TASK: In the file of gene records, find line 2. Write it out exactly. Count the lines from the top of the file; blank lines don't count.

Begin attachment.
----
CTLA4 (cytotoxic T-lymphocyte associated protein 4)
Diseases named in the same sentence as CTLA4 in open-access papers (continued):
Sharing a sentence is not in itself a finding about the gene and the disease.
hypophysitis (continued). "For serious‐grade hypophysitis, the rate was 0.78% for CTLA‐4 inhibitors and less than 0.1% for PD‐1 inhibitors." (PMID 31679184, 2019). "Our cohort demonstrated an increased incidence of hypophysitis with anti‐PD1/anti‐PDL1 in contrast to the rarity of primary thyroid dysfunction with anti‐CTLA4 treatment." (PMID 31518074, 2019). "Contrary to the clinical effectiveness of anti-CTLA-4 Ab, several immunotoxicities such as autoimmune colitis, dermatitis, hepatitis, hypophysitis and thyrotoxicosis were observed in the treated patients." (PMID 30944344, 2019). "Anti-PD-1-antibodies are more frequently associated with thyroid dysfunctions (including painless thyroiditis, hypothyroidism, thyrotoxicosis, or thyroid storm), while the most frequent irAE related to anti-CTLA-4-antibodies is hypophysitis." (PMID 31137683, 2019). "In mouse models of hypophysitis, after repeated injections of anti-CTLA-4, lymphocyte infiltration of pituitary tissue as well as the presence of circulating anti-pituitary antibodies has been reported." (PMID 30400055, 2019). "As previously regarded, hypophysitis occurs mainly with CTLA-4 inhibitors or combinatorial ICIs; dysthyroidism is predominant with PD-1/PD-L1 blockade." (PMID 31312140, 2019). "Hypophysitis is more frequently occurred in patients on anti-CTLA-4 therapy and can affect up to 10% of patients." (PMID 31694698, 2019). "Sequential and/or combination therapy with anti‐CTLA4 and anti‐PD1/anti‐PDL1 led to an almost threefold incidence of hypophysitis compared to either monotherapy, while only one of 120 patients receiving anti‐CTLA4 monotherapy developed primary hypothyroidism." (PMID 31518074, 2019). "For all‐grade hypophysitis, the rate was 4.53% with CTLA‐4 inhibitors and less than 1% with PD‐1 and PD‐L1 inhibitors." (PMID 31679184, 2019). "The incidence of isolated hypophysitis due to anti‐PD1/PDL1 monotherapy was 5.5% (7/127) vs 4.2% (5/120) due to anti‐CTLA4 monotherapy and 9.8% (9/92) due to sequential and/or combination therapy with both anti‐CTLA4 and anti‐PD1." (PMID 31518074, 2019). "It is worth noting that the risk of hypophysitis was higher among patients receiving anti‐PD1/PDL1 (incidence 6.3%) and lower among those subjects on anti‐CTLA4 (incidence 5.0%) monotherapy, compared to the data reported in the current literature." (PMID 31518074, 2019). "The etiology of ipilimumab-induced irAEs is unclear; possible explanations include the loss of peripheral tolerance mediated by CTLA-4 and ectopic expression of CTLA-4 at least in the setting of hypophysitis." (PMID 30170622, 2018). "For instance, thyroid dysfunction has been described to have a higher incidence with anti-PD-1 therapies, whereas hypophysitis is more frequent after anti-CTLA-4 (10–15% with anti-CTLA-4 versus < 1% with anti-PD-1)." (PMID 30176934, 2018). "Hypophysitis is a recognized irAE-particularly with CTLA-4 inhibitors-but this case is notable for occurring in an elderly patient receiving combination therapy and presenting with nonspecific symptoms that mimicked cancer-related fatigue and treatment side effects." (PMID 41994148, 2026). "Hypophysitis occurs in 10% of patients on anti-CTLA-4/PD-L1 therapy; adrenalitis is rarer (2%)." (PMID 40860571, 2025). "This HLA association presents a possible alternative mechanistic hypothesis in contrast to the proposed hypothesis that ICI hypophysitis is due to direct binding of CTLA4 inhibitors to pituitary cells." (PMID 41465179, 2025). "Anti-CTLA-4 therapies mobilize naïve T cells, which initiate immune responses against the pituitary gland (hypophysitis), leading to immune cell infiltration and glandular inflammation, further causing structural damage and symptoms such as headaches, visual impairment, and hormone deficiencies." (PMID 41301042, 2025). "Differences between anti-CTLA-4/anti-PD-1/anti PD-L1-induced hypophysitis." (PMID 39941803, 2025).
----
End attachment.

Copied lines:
Diseases named in the same sentence as CTLA4 in open-access papers (continued):